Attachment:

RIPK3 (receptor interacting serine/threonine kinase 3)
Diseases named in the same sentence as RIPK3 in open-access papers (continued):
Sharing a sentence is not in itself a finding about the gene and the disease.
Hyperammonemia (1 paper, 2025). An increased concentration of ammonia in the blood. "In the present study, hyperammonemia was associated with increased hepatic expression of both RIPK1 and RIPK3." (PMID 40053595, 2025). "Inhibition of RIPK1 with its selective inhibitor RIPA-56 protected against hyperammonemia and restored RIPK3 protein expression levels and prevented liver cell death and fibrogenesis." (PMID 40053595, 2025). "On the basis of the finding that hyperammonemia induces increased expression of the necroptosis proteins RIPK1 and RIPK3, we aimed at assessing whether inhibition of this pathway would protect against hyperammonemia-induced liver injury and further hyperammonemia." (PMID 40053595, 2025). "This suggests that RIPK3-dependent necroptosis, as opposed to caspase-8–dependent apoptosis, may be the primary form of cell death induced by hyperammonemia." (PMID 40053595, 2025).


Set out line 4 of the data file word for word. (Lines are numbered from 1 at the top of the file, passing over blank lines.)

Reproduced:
Hyperammonemia (1 paper, 2025). An increased concentration of ammonia in the blood. "In the present study, hyperammonemia was associated with increased hepatic expression of both RIPK1 and RIPK3." (PMID 40053595, 2025). "Inhibition of RIPK1 with its selective inhibitor RIPA-56 protected against hyperammonemia and restored RIPK3 protein expression levels and prevented liver cell death and fibrogenesis." (PMID 40053595, 2025). "On the basis of the finding that hyperammonemia induces increased expression of the necroptosis proteins RIPK1 and RIPK3, we aimed at assessing whether inhibition of this pathway would protect against hyperammonemia-induced liver injury and further hyperammonemia." (PMID 40053595, 2025). "This suggests that RIPK3-dependent necroptosis, as opposed to caspase-8–dependent apoptosis, may be the primary form of cell death induced by hyperammonemia." (PMID 40053595, 2025).